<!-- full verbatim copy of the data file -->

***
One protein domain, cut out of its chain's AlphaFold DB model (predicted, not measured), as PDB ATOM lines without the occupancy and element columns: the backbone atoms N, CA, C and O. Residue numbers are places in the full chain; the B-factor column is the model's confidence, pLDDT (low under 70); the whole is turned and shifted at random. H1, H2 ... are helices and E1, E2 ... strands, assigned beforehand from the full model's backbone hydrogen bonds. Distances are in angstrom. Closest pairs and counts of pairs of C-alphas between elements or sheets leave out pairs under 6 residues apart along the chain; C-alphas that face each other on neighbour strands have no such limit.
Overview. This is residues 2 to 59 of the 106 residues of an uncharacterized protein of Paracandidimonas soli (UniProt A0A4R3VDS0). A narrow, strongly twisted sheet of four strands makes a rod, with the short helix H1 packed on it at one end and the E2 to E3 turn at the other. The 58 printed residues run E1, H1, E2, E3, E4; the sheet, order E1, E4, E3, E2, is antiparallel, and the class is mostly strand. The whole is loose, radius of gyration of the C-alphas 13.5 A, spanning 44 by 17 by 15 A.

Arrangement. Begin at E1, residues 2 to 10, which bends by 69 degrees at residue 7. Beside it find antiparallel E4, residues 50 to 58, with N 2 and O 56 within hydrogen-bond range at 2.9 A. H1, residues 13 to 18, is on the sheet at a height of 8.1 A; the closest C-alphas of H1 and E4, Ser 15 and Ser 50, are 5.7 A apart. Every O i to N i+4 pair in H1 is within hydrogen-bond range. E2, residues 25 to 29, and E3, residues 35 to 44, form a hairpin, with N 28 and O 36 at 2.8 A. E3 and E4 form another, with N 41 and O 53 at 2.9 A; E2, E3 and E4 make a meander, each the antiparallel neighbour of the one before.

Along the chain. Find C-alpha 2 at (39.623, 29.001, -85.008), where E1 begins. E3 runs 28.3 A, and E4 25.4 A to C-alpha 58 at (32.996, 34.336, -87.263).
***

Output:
One protein domain, cut out of its chain's AlphaFold DB model (predicted, not measured), as PDB ATOM lines without the occupancy and element columns: the backbone atoms N, CA, C and O. Residue numbers are places in the full chain; the B-factor column is the model's confidence, pLDDT (low under 70); the whole is turned and shifted at random. H1, H2 ... are helices and E1, E2 ... strands, assigned beforehand from the full model's backbone hydrogen bonds. Distances are in angstrom. Closest pairs and counts of pairs of C-alphas between elements or sheets leave out pairs under 6 residues apart along the chain; C-alphas that face each other on neighbour strands have no such limit.
Overview. This is residues 2 to 59 of the 106 residues of an uncharacterized protein of Paracandidimonas soli (UniProt A0A4R3VDS0). A narrow, strongly twisted sheet of four strands makes a rod, with the short helix H1 packed on it at one end and the E2 to E3 turn at the other. The 58 printed residues run E1, H1, E2, E3, E4; the sheet, order E1, E4, E3, E2, is antiparallel, and the class is mostly strand. The whole is loose, radius of gyration of the C-alphas 13.5 A, spanning 44 by 17 by 15 A.

Arrangement. Begin at E1, residues 2 to 10, which bends by 69 degrees at residue 7. Beside it find antiparallel E4, residues 50 to 58, with N 2 and O 56 within hydrogen-bond range at 2.9 A. H1, residues 13 to 18, is on the sheet at a height of 8.1 A; the closest C-alphas of H1 and E4, Ser 15 and Ser 50, are 5.7 A apart. Every O i to N i+4 pair in H1 is within hydrogen-bond range. E2, residues 25 to 29, and E3, residues 35 to 44, form a hairpin, with N 28 and O 36 at 2.8 A. E3 and E4 form another, with N 41 and O 53 at 2.9 A; E2, E3 and E4 make a meander, each the antiparallel neighbour of the one before.

Along the chain. Find C-alpha 2 at (39.623, 29.001, -85.008), where E1 begins. E3 runs 28.3 A, and E4 25.4 A to C-alpha 58 at (32.996, 34.336, -87.263).